MANILA – In the realm of possibilities, a military assault on places of worship is allowed by international law if such sites are being used as safe havens by terrorists – a situation reportedly happening in Marawi, where the siege by Maute Group-led forces enters its second week.
Still, according to Brig. Gen. Restituto Padilla, Armed Forces of the Philippines, spokesperson, the military brass is closely monitoring the situation and avoiding that scenario, as government forces continue to face defiance from extremist groups hiding behind reinforces buildings. Their snipers remain a deadly threat to the state forces, and in fact, two soldiers participating in the humanitarian mission to rescue trapped civilians and retrieve bodies came under fire and were injured during the four-hour ceasefire on Sunday.
“Iyan po ay isang bagay na iniiwasan natin, kaya nga patuloy tayong nananawagan na sila ay sumuko at iwasan nila itong mga places of worship. At may kautusan din ang ating chief of staff sa ating ground commander na gawin lahat ng maaring gawin para maiwasan ito [Attacking mosques is something we are avoiding, that’s why we continue to call on them to surrender. And our AFP chief of staff has strict guidance for our ground commander to do everything to avoid that],” said Padilla at Monday’s Mindanao Hour briefing in Malacañang.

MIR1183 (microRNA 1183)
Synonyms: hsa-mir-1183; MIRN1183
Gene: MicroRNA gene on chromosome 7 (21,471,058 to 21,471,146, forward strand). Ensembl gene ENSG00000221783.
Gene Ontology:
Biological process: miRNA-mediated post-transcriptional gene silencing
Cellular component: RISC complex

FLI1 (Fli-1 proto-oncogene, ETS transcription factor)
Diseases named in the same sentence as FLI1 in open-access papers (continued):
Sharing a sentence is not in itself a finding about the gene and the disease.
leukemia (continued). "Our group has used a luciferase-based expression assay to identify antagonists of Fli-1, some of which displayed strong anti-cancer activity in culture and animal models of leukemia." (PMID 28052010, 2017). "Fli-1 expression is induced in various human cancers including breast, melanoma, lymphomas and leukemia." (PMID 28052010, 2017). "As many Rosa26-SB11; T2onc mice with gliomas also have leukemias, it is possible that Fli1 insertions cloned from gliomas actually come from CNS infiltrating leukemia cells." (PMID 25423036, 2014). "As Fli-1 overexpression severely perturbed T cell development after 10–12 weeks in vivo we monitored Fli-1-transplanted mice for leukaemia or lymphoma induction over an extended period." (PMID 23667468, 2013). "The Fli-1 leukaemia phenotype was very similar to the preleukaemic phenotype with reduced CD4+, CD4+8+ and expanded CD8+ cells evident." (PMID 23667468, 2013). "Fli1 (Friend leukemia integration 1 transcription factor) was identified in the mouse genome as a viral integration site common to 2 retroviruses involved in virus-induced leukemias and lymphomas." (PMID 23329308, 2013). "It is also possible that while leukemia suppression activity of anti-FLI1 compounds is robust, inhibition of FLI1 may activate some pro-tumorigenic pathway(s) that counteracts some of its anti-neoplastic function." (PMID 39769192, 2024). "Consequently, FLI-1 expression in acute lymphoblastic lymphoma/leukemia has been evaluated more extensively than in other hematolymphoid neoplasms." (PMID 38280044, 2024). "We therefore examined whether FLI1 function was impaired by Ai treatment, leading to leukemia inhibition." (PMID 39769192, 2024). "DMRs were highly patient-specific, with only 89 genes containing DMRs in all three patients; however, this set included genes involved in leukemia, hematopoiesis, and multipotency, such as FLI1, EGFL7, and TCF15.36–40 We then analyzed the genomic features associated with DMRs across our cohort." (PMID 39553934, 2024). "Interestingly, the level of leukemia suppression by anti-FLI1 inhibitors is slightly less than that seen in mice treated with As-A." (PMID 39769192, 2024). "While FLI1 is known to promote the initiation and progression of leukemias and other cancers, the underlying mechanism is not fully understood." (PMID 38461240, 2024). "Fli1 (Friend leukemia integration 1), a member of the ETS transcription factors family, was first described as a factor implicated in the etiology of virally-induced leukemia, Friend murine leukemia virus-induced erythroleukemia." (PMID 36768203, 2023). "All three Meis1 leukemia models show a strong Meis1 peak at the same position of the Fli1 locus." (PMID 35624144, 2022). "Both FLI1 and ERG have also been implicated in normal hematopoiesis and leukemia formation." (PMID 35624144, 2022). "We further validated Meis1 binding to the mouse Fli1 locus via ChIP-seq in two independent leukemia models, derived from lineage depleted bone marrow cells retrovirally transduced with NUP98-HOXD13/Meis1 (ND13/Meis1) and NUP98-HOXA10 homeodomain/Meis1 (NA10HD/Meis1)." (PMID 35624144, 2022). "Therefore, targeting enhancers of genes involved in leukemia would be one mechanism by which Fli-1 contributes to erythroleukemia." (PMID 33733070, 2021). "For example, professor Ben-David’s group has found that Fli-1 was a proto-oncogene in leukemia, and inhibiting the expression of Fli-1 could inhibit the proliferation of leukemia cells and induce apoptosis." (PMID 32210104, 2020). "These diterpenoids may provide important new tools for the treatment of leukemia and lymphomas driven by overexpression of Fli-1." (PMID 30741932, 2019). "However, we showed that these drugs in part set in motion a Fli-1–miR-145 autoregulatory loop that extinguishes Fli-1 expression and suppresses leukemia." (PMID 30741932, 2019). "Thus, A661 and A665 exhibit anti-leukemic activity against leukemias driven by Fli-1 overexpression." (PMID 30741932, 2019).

“Kaya nga po pasensyoso nating ipinapaabot ang ating panawagan maski magmukha na tayong sirang plaka na sila ay magbaba ng armas at sumuko dahil sa yung pagkakataon na sinasabi mo ay ayaw nating mangyari [We patiently – sounding like a broken record – keep asking them to lay down their arms because that situation where we’re forced to fire at places of worship is something we strive mightily to avoid],” he added.
Padilla said they can fall back, in a worst-case scenario, on a provision in international law that grants an exemption to the prohibition on assaults on places of worship, if there is a clear finding such are being used for terrorist activities.
There had been reports that the Maute-led forces were at times using human shields in order to make it harder for soldiers to hit back.
Padilla said the AFP does not want to give the enemy reason to frame the situation as a religious war when it fires on mosques and similar sites.
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